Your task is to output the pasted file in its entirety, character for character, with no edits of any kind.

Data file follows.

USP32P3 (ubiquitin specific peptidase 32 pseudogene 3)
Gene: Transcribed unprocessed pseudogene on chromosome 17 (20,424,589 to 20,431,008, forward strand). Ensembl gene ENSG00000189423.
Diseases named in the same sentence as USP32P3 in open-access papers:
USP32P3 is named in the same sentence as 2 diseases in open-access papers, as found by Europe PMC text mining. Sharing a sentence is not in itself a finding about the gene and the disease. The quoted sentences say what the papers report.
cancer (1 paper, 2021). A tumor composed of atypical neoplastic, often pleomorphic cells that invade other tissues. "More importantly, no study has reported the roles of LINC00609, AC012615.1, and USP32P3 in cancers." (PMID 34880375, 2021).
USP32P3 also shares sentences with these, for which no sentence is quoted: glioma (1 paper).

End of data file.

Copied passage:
USP32P3 (ubiquitin specific peptidase 32 pseudogene 3)
Gene: Transcribed unprocessed pseudogene on chromosome 17 (20,424,589 to 20,431,008, forward strand). Ensembl gene ENSG00000189423.
Diseases named in the same sentence as USP32P3 in open-access papers:
USP32P3 is named in the same sentence as 2 diseases in open-access papers, as found by Europe PMC text mining. Sharing a sentence is not in itself a finding about the gene and the disease. The quoted sentences say what the papers report.
cancer (1 paper, 2021). A tumor composed of atypical neoplastic, often pleomorphic cells that invade other tissues. "More importantly, no study has reported the roles of LINC00609, AC012615.1, and USP32P3 in cancers." (PMID 34880375, 2021).
USP32P3 also shares sentences with these, for which no sentence is quoted: glioma (1 paper).